President Donald Trump said Saturday that he would be open to speaking with North Korean leader Kim Jong Un.
"I always believe in talking," Trump said Saturday when asked if he would speak to Kim by phone. "We have a very firm stance — look, our stance, you know what it is. We're very firm, but ... absolutely I would do that."
When asked whether there would be no prerequisites, the president responded: "That's not what I said at all."
Trump, speaking to reporters after a meeting at Camp David, claimed credit for announced talks between North and South Korea that are to include discussions about the PyeongChang Winter Olympics.
"Right now they're talking Olympics. It's a start. It's a big start," Trump said. "If I weren't involved, they wouldn't be talking about Olympics right now." Trump has made similar statements on Twitter this week. There has been speculation that Kim used the prospect of talks to drive a wedge between South Korea and the United States.
Related: North Korea's proposed talks don't mean Kim will give up nukes
Tensions have risen between Trump and Kim over North Korea's ballistic missile and nuclear weapons program, and a nuclear test which North Korea conducted in September.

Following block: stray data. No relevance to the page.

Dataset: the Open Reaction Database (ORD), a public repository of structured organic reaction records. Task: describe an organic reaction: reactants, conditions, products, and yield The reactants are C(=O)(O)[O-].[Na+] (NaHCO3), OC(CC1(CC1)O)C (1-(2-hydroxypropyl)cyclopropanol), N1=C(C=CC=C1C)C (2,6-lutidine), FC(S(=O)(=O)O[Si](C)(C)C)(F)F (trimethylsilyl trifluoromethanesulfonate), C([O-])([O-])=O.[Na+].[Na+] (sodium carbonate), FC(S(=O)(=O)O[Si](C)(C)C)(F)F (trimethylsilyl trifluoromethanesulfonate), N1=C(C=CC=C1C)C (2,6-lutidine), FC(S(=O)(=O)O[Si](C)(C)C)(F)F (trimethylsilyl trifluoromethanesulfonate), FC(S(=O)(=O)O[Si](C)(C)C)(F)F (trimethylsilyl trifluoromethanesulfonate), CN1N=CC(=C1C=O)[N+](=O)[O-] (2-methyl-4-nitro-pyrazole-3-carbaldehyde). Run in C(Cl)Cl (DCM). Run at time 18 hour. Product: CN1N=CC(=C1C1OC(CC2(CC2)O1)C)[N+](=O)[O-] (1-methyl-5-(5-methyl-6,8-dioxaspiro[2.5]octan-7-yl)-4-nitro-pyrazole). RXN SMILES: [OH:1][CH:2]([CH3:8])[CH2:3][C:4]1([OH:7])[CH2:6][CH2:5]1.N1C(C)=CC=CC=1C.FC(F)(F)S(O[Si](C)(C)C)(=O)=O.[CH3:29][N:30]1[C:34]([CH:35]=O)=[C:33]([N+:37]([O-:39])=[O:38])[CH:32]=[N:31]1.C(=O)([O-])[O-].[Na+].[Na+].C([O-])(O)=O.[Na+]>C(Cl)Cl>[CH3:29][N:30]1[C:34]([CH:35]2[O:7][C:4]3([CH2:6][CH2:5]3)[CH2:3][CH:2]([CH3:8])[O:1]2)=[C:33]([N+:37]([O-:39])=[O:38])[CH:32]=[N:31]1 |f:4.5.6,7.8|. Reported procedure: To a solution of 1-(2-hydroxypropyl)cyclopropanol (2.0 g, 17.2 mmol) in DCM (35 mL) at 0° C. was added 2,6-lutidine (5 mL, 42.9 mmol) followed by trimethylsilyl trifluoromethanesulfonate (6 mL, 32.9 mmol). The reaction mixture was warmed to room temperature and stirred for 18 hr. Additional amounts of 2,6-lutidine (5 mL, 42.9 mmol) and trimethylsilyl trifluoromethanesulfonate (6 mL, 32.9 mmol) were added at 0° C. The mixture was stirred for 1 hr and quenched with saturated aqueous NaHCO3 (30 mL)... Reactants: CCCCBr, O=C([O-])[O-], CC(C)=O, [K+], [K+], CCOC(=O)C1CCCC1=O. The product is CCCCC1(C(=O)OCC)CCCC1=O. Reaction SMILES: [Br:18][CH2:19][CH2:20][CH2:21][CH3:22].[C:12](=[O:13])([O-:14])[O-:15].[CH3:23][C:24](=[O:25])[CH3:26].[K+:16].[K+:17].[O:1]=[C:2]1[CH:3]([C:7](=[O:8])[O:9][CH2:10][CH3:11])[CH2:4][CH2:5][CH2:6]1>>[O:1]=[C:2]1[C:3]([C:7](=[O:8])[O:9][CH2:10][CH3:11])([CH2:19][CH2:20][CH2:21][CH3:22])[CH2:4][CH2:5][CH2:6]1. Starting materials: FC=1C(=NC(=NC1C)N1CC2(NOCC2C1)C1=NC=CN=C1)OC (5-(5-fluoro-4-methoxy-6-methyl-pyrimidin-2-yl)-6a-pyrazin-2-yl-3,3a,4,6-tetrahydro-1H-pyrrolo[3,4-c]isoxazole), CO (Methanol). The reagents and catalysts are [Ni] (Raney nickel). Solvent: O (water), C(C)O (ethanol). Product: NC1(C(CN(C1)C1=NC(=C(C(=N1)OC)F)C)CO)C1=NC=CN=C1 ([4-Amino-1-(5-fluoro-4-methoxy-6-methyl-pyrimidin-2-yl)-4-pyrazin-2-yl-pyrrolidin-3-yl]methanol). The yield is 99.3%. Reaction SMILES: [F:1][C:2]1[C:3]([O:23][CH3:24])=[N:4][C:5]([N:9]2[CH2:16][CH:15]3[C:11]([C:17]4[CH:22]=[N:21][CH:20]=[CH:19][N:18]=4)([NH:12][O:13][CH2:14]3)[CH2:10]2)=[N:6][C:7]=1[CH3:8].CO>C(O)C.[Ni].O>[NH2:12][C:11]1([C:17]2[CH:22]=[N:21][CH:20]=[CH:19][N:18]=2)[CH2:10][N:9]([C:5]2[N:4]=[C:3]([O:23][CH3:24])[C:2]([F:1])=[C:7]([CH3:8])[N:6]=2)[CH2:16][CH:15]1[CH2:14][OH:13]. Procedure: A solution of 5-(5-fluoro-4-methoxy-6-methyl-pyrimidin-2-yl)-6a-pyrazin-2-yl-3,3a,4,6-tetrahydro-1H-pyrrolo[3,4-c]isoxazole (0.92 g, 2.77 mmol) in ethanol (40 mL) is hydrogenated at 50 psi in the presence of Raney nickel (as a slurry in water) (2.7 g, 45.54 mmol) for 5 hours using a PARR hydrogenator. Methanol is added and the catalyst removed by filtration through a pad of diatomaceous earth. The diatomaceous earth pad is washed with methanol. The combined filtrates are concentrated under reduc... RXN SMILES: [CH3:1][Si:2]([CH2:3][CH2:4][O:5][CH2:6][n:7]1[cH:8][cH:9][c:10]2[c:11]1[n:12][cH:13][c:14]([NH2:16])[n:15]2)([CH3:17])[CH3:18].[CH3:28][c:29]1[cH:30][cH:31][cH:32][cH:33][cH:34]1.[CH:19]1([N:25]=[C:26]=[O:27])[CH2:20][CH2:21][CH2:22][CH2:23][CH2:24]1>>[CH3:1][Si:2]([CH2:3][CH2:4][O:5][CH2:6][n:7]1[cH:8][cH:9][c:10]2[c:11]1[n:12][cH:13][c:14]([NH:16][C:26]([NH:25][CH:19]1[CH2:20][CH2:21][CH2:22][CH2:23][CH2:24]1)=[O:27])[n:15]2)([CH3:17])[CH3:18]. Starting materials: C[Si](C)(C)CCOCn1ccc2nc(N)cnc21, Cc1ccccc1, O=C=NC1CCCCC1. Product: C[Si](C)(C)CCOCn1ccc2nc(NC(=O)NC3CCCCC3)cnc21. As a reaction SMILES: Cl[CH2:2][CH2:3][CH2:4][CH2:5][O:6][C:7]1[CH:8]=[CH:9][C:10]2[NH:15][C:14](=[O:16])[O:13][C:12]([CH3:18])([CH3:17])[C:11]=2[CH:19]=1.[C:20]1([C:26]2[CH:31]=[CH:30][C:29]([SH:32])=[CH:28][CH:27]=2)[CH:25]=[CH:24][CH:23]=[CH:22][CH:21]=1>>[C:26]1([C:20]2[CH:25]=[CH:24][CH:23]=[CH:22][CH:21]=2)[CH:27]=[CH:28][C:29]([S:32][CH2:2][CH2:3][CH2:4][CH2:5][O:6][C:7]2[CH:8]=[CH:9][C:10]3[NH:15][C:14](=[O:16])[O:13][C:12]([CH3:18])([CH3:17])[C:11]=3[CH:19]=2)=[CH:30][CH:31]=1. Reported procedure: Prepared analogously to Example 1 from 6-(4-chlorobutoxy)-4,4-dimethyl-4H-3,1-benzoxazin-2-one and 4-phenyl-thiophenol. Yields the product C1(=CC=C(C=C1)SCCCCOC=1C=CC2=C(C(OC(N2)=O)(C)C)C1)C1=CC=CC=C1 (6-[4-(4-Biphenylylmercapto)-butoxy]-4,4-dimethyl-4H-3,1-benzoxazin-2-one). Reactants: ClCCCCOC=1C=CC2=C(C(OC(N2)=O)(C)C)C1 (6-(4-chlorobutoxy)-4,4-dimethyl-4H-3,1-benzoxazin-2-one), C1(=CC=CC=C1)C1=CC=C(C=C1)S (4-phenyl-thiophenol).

Kim in a New Year's Day address boasted that the United States is within range of its nuclear weapons and "a nuclear button is always on my desk." Trump responded on Twitter this week that "I too have a Nuclear Button, but it is a much bigger & more powerful one than his, and my Button works!"
Trump said Saturday of Kim: "He knows I'm not messing around. I'm not messing around. Not even a little bit, not even one percent. He understands that." But Trump said the U.S. is working on a peaceful solution.
"We're working on it with Rex," Trump said, referring to Secretary of State Rex Tillerson. "We're working on it with a lot of people. If something can happen and something can come out of those talks, that would be a great thing for all of humanity."
Related: S. Koreans shrug amid Trump's 'nuclear button' dust-up with Kim
Tillerson said Friday that talks between North and South Korea show the U.S.-led campaign to isolate North Korea is working.
"It's an indication the pressure campaign is causing the leadership, the regime in North Korea to begin to think about, 'This can't go on forever,'" Tillerson said in an interview with the Associated Press.
A North Korean representative to the International Olympics Committee said Saturday that his country would most likely participate in the Winter Games, according to Japan's Kyodo News agency.
North Korea's state-run media KCNA published a commentary dated Saturday local time that called Trump a "war maniac" and threatened the United States with destruction if it attacks the country.
The commentary from an official state-run newspaper published by KCNA does not refer to Trump's comments at Camp David (which happened early Sunday Pyongyang time) but appears to refer to a national security strategy unveiled by Trump in December.
Also Sunday, a South Korean Unification Ministry official said contact between the South and North was made on a cross-border diplomatic hotline. The North Koreans sent their delegation list for the upcoming talks scheduled for Jan. 9, the official said.
The once-suspended hotline is up and running for the first time in nearly two years.